Erratic distributions and glacial till properties allow for identification of the source rock from which they derive, which confirms the flow direction when the erratic source outcrop is unique to a limited locality. Erratic materials may be transported by multiple glacier flows prior to their deposition, which can complicate the reconstruction of the glacial flow. Glacial ice entrains debris of varying sizes from small particles to large masses of rock; this debris is transported to the coast by glacier ice and released during the production and melting of icebergs. The rate of debris release by ice depends upon the size of the ice mass in which it is carried as well as the temperature of the ocean through which the ice floe passes. Sediments from the late Pleistocene period lying on the floor of the North Atlantic show a series of layers which contain ice-rafted debris, they were formed between 70,000 years before the present. The deposited debris can be traced back to the origin by both the nature of the materials released and the continuous path of debris release.
Some paths extend more than 3,000 kilometres distant from the point at which the ice floes broke free. The location and altitude of ice-rafted boulders r
The Celts are an Indo-European ethnolinguistic group of Europe identified by their use of Celtic languages and cultural similarities. The history of pre-Celtic Europe and the exact relationship between ethnic and cultural factors in the Celtic world remains uncertain and controversial; the exact geographic spread of the ancient Celts is disputed. According to one theory, the common root of the Celtic languages, the Proto-Celtic language, arose in the Late Bronze Age Urnfield culture of Central Europe, which flourished from around 1200 BC. According to a theory proposed in the 19th century, the first people to adopt cultural characteristics regarded as Celtic were the people of the Iron Age Hallstatt culture in central Europe, named for the rich grave finds in Hallstatt, Austria, thus this area is sometimes called the "Celtic homeland". By or during the La Tène period, this Celtic culture was supposed to have expanded by trans-cultural diffusion or migration to the British Isles and the Low Countries, Bohemia and much of Central Europe, the Iberian Peninsula and northern Italy and, following the Celtic settlement of Eastern Europe beginning in 279 BC, as far east as central Anatolia in modern-day Turkey.
The earliest undisputed direct examples of a Celtic language are the Lepontic inscriptions beginning in the 6th century BC. Continental Celtic languages are attested exclusively through inscriptions and place-names. Insular Celtic languages are attested beginning around the 4th century in Ogham inscriptions, although they were being spoken much earlier. Celtic literary tradition begins with Old Irish texts around the 8th century CE. Coherent texts of Early Irish literature, such as the Táin Bó Cúailnge, survive in 12th-century recensions. By the mid-1st millennium, with the expansion of the Roman Empire and migrating Germanic tribes, Celtic culture and Insular Celtic languages had become restricted to Ireland, the western and northern parts of Great Britain, the Isle of Man, Brittany. Between the 5th and 8th centuries, the Celtic-speaking communities in these Atlantic regions emerged as a reasonably cohesive cultural entity, they had a common linguistic and artistic heritage that distinguished them from the culture of the surrounding polities.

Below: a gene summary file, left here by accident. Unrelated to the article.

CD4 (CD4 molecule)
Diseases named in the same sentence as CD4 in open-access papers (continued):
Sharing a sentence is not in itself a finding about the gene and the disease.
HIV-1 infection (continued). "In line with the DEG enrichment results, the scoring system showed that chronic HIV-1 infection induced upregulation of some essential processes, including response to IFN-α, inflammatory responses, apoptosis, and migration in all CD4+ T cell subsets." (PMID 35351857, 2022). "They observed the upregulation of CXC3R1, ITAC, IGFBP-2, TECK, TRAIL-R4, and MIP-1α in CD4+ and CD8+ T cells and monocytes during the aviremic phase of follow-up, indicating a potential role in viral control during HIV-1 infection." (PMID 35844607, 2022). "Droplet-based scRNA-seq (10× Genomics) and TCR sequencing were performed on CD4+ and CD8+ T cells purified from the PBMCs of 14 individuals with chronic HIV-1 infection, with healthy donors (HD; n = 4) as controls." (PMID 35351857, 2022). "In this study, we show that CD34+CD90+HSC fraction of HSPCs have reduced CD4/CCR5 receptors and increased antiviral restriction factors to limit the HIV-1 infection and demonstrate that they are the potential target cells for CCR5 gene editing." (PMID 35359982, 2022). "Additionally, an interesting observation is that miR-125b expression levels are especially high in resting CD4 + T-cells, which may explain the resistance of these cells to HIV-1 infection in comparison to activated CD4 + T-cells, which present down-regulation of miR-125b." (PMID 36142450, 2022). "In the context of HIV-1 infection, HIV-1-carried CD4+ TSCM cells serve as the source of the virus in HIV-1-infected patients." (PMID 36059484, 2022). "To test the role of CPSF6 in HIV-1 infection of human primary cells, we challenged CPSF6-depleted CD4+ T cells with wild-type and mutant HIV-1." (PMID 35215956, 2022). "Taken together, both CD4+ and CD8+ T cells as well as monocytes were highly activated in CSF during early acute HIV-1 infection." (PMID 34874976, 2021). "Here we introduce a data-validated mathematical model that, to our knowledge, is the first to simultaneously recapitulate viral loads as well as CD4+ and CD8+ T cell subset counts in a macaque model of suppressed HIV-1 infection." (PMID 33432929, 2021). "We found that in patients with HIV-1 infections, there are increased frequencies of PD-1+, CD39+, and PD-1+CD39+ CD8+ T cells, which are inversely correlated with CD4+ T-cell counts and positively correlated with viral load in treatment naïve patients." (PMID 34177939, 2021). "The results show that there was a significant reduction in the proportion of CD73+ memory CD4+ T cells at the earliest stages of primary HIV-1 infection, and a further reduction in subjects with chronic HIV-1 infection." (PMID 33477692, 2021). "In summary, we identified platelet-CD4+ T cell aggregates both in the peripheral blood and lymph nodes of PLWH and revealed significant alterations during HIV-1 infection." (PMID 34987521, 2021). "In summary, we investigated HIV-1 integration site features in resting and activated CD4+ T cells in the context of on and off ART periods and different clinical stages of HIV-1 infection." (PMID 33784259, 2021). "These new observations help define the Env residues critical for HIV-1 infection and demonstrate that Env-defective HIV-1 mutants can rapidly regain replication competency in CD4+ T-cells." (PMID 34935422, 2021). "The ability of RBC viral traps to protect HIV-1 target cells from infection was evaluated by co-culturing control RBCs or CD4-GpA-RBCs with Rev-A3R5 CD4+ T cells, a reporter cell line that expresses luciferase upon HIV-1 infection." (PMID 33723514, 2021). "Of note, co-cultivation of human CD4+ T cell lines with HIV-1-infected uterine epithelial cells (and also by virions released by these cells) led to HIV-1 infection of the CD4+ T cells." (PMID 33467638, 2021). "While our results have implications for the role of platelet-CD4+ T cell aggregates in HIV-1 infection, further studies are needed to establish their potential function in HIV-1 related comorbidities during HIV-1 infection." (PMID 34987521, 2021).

By the 6th century, the Continental Celtic languages were no longer in wide use. Insular Celtic culture diversified into that of the Gaels and the Celtic Britons of the medieval and modern periods. A modern Celtic identity was constructed as part of the Romanticist Celtic Revival in Great Britain and other European territories, such as Portugal and Spanish Galicia. Today, Scottish Gaelic and Breton are still spoken in parts of their historical territories, Cornish and Manx are undergoing a revival; the first recorded use of the name of Celts – as Κελτοί – to refer to an ethnic group was by Hecataeus of Miletus, the Greek geographer, in 517 BC, when writing about a people living near Massilia. In the fifth century BC, Herodotus referred to Keltoi living around the head of the Danube and in the far west of Europe; the etymology of the term Keltoi is unclear. Possible roots include Indo-European *kʲel'to hide', IE *kʲel'to heat' or *kel'to impel'. Several authors have supposed it to be Celtic in origin, while others view it as a name coined by Greeks.
Linguist Patrizia De Bernardo Stempel falls in the latter group, suggests the meaning "the tall ones". In the 1st century BC, Julius Caesar reported that the people known to the Romans as Gauls called themselves Celts, which suggests that if the name Keltoi was bestowed by the Greeks, it had been adopted to some extent as a collective name by the tribes of Gaul; the geographer Strabo, writing about Gaul towards the end of the first century BC, refers to the "race, now called both Gallic and Galatic," though he uses the term Celtica as a synonym for Gaul, separated from Iberia by the Pyrenees. Yet he reports Celtic peoples in Iberia, uses the ethnic names Celtiberi and Celtici for peoples there, as distinct from Lusitani and Iberi. Pliny the Elder cited the use of Celtici in Lusitania as a tribal surname, which epigraphic findings have confirmed. Latin Gallus might stem from a Celtic ethnic or tribal name perhaps one borrowed into Latin during the Celtic expansions into Italy during the early fifth century BC.
Its root may be the Proto-Celtic *galno, meaning "power, strength", hence Old Irish gal "boldness, ferocity" and Welsh gallu "to be able, power". The tribal names of Gallaeci and the Greek Γαλάται most have the same origin; the suffix -atai might be an Ancient Greek inflection. Classical writers did not apply the terms Κελτοί or Celtae to the inhabitants of Britain or Ireland, which has led to some scholars preferring not to use the term for the Iron Age inhabitants of those islands. Celt is a modern English word, first attested in 1707, in the writing of Edward Lhuyd, whose work, along with that of other late 17th-century scholars, brought academic attention to the languages and history of the early Celtic inhabitants of Great Britain; the English form Gaul (first recorded in the 17th cent